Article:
In fact, when you go live, your software shouldn’t be “done.” If it is, you’ve done something wrong.
You see, in the history of software, there’s never been such a thing as a piece of software that launched without bugs. Think of your favorite, most used platforms. Gmail. Facebook. Salesforce. All are brimming with bugs. Every day a user writes into their contact forms about a bug they discovered, and while a lot of them are PEBKAC errors, a lot of them are legitimate bugs. And the ticket tracker logs them, someone triages them, and, eventually, most of them will be corrected.
But before that happens, some new feature will be added, or an existing feature will be modified (‘member when Facebook separated out the messages app from the FB mobile app?), and that will create a whole new series of bugs.
The thing is, these great software developers and tech minds have learned this lesson. They know that being on the market and buggy is better than being off the market and perfect. And the bottom line is no code base is perfect or done. Software, in a very real way, is alive. It is constantly changing, learning new ways of interacting with users and other programs. The more users you have, the more suggestions for improvements you will get, and some of those suggestions won’t even be crazy.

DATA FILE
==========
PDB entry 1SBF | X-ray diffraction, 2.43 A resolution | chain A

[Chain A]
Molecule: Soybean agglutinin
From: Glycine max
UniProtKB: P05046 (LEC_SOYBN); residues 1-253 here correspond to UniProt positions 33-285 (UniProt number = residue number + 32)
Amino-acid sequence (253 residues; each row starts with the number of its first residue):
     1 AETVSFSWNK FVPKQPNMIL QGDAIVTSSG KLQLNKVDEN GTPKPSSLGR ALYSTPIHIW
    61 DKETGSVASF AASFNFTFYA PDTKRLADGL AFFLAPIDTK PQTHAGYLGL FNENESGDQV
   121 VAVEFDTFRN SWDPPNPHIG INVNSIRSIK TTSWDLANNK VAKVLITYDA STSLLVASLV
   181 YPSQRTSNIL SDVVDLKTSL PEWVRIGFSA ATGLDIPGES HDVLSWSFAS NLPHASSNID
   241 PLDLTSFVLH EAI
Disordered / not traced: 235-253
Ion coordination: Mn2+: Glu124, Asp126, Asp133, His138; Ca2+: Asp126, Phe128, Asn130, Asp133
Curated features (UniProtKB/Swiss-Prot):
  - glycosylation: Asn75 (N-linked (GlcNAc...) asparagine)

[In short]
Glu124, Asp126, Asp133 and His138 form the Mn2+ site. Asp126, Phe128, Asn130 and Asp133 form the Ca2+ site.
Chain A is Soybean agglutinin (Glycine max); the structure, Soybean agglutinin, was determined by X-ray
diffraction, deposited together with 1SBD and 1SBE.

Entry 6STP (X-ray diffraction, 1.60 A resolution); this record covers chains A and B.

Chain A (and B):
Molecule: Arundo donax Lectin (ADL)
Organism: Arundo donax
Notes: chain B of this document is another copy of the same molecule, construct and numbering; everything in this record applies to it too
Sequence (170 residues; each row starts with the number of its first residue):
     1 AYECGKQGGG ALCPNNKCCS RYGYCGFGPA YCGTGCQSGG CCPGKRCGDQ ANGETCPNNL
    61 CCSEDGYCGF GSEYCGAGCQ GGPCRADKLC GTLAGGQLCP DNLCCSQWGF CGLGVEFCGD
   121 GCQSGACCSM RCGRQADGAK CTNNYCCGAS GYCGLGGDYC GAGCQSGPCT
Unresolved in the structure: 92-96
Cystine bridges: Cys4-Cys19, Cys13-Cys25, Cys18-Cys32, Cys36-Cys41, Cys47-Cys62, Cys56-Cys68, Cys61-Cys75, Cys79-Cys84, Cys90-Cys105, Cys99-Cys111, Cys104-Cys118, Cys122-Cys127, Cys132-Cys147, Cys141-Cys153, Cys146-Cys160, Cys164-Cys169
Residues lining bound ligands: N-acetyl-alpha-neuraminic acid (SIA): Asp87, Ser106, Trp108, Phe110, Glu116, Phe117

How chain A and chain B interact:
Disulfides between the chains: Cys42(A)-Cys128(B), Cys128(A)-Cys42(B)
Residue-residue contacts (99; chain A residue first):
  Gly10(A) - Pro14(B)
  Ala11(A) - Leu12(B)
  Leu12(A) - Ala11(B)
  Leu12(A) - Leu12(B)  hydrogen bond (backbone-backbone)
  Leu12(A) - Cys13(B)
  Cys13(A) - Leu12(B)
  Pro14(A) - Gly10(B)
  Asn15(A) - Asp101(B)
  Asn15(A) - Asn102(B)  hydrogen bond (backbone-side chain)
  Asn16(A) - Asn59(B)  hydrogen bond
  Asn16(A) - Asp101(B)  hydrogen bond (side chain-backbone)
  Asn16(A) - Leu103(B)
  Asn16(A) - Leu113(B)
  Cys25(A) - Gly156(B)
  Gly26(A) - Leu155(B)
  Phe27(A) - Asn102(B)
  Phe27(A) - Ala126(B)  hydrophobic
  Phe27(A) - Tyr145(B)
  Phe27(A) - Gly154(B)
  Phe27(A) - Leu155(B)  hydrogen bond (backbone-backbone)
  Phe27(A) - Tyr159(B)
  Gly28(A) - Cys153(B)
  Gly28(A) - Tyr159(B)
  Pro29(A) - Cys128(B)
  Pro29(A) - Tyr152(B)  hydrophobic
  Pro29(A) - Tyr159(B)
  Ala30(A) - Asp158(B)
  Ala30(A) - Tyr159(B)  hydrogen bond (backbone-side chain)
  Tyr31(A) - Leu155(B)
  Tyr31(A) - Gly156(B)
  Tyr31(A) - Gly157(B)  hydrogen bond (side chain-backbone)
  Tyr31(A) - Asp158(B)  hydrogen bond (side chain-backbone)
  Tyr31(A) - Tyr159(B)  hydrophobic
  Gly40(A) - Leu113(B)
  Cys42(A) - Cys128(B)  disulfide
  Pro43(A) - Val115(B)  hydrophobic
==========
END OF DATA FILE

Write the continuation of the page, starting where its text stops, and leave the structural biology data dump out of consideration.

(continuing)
Rather than trying to anticipate your user’s every need, why not let them tell you what they need. Build something simple, something you think adds value to the existing software market, and release it to the world. Your users, no matter who they are, from cube drones to hipsters, will be full of suggestions on how you can improve the platform to make it more user-friendly, integrate it with other useful apps, and trim away the fat. People love providing feedback on software, and you don’t even really have to prompt them to do so. Just give them an anonymous way to get in touch with you, and they’ll do so.
So if you find yourself stuck in a cycle of testing and release, assuming none of the bug discoveries make the app fundamentally unusable, think about setting that app free. You can track down bugs indefinitely. You can always think of new useful features, but nothing beats free QA. And if your app is a solid idea, you’ll have enough ideas inside a month of regular use to keep you busy with improvements and make your product even better than you expected.